haters gonna hate for the sake of hating. I install this on a wide variety of machines, it works perfectly and unity is good. don’t listen to the haters, their just hating to hate.

  4. Edgar says:

    Wow, seriously, for the first time since 1995, I have actually come across a Linux distro which I’m embarrassed to show to my colleagues. It’s buggy (I keep getting a “black screen of death”!!!), sound is broken, unloading USB drives crashes the kernel with a kernel panic, directory structure is broken (/var/run/), Unity is a POS that would make Microsoft 3.1 proud, and overall the entire experience with the entire OS feels lethargic and constraining which is exactly the opposite feeling to what Linux normally provides and the reason I have avoided other operating systems.

    I truly truly truly am disappointed in this version of Ubuntu.

    I can forgive a lot, but in this case we should take the Ubuntu decision makers who approved this POS and give them some serious atomic wedgies. How could they approve this for general distribution?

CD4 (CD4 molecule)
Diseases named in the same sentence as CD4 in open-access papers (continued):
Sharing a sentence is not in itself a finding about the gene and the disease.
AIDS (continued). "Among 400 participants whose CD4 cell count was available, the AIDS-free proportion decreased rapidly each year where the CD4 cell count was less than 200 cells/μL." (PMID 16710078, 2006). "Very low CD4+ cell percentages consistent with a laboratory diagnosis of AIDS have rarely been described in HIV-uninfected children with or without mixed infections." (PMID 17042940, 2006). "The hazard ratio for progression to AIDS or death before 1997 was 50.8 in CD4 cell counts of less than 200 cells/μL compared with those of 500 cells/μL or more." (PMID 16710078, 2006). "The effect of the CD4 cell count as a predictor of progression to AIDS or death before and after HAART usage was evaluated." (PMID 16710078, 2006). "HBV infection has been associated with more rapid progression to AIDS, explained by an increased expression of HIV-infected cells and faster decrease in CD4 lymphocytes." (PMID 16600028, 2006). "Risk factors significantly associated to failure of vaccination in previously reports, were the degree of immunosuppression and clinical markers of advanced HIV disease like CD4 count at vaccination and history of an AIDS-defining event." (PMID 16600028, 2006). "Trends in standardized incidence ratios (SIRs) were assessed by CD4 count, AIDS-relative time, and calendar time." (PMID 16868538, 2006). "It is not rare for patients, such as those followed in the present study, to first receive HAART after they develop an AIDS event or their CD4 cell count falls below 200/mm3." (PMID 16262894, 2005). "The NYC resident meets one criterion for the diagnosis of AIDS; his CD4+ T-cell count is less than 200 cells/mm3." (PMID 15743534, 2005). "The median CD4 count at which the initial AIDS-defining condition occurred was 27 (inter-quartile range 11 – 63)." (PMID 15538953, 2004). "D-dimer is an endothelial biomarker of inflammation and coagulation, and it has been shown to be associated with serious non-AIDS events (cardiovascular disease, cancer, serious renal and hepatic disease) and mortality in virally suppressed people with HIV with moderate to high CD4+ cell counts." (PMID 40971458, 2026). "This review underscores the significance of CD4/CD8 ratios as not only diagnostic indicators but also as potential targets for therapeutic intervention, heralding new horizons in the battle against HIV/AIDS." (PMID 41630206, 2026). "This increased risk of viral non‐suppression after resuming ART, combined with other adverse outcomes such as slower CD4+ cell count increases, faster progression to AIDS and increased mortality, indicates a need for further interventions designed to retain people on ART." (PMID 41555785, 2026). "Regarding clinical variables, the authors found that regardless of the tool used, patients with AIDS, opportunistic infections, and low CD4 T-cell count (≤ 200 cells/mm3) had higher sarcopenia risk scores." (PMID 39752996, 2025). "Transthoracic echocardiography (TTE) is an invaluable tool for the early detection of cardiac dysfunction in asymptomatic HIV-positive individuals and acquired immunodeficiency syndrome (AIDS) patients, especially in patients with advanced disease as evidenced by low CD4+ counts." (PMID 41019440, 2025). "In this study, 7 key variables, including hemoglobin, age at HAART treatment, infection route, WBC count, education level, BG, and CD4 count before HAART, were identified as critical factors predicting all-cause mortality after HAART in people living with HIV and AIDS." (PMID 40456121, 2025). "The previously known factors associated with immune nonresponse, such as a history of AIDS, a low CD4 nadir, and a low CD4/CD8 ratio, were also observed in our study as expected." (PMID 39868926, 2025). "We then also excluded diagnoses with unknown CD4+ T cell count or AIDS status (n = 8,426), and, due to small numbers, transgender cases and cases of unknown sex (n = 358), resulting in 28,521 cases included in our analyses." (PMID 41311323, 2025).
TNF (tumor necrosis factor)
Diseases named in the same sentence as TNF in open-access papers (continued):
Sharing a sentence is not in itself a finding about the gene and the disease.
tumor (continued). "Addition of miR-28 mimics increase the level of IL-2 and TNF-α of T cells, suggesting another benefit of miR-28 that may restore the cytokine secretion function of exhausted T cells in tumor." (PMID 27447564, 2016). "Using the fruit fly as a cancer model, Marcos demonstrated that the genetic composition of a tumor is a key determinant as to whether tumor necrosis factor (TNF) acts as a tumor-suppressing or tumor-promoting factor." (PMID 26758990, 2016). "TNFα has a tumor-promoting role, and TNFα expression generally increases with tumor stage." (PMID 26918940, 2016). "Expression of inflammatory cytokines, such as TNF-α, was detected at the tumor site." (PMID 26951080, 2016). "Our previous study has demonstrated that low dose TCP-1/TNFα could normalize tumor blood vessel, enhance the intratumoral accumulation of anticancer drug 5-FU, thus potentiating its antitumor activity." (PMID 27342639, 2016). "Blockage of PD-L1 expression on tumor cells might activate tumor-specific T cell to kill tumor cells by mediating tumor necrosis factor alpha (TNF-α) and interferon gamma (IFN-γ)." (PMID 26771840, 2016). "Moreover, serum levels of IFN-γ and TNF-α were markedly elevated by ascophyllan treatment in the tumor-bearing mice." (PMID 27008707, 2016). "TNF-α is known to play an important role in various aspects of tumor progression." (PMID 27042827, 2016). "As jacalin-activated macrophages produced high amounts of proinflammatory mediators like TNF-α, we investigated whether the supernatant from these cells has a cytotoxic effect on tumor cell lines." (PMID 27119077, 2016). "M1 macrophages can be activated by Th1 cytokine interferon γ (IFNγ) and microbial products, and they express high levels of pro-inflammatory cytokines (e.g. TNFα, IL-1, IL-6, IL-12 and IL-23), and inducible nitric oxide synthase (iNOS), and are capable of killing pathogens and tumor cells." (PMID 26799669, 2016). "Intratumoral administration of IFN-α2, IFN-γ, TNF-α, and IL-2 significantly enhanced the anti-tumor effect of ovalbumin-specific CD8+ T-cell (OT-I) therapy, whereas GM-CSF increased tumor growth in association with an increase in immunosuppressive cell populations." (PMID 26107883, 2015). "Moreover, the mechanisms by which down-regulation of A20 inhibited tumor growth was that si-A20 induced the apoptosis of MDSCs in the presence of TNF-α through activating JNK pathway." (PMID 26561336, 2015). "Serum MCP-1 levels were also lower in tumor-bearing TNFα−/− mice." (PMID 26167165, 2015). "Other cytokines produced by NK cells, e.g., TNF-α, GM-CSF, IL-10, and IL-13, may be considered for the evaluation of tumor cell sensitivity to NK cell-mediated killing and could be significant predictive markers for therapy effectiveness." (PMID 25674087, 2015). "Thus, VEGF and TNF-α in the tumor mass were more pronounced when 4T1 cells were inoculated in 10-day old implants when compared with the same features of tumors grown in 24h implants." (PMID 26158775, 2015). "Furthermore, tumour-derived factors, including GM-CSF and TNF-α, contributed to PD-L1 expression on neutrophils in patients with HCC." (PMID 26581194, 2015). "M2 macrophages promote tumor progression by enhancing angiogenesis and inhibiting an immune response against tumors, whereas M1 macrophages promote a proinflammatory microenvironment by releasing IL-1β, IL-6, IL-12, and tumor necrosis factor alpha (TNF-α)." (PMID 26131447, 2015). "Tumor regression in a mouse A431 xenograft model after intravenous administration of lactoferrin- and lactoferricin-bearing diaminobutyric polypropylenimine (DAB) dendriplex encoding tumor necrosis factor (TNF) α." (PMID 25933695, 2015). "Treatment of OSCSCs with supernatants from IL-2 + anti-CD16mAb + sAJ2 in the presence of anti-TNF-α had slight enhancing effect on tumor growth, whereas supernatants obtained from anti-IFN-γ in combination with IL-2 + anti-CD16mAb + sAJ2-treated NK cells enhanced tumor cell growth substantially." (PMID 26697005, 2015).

5. mano says:

    i have successfully installed gnome-shell from the software center in few minutes which also come with gnome classic session (an option not offered by any other non ubuntu based distro.and installed kubuntu and xubuntu on top of it and all work flawlessly especially kubuntu (now snappier than sabayon).debian is an untamed outdated distro, mint is ubuntu after 3 weeks of tweaking (when all the bugs are already fixed),claiming that they are something else is absurd and hilarious(it takes them a month to make it while it takes ubuntu 6 months and opensuse 8-9 months! yeah we believe them!!).ubuntu is premiere linux distro for a reason (taking chances)and they have the best developers, jealousy is cancer of opensource community and it stinks .

    • LinuxGeek says:

      OpenSUSE has an 8 months release cycle so it will be more stable and also to align with KDE releases.

      Ubuntu has become too buggy and broken. That’s why people are starting to turn away from it.